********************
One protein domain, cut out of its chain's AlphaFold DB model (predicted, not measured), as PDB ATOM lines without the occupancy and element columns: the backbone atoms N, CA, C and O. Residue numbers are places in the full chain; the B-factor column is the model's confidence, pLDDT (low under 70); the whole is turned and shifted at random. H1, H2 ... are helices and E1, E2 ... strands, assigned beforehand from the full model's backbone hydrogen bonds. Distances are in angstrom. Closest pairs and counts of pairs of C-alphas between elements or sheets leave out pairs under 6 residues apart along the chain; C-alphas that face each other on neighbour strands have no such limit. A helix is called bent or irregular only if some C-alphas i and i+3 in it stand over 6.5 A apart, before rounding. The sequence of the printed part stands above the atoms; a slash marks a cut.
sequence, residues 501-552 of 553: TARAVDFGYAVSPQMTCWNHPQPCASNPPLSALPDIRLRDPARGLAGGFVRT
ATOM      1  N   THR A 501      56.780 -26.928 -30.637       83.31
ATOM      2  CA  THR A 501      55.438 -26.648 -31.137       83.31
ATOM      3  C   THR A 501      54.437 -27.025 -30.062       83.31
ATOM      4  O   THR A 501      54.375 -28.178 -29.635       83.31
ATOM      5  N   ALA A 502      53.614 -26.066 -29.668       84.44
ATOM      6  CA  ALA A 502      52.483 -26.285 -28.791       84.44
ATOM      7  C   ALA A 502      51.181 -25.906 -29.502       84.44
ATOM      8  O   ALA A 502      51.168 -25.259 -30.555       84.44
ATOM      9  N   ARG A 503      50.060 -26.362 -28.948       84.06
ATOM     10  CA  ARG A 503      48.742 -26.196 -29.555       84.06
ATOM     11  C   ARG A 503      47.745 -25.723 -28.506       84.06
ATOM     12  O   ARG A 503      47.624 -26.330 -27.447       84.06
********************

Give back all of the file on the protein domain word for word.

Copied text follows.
One protein domain, cut out of its chain's AlphaFold DB model (predicted, not measured), as PDB ATOM lines without the occupancy and element columns: the backbone atoms N, CA, C and O. Residue numbers are places in the full chain; the B-factor column is the model's confidence, pLDDT (low under 70); the whole is turned and shifted at random. H1, H2 ... are helices and E1, E2 ... strands, assigned beforehand from the full model's backbone hydrogen bonds. Distances are in angstrom. Closest pairs and counts of pairs of C-alphas between elements or sheets leave out pairs under 6 residues apart along the chain; C-alphas that face each other on neighbour strands have no such limit. A helix is called bent or irregular only if some C-alphas i and i+3 in it stand over 6.5 A apart, before rounding. The sequence of the printed part stands above the atoms; a slash marks a cut.
sequence, residues 501-552 of 553: TARAVDFGYAVSPQMTCWNHPQPCASNPPLSALPDIRLRDPARGLAGGFVRT
ATOM      1  N   THR A 501      56.780 -26.928 -30.637       83.31
ATOM      2  CA  THR A 501      55.438 -26.648 -31.137       83.31
ATOM      3  C   THR A 501      54.437 -27.025 -30.062       83.31
ATOM      4  O   THR A 501      54.375 -28.178 -29.635       83.31
ATOM      5  N   ALA A 502      53.614 -26.066 -29.668       84.44
ATOM      6  CA  ALA A 502      52.483 -26.285 -28.791       84.44
ATOM      7  C   ALA A 502      51.181 -25.906 -29.502       84.44
ATOM      8  O   ALA A 502      51.168 -25.259 -30.555       84.44
ATOM      9  N   ARG A 503      50.060 -26.362 -28.948       84.06
ATOM     10  CA  ARG A 503      48.742 -26.196 -29.555       84.06
ATOM     11  C   ARG A 503      47.745 -25.723 -28.506       84.06
ATOM     12  O   ARG A 503      47.624 -26.330 -27.447       84.06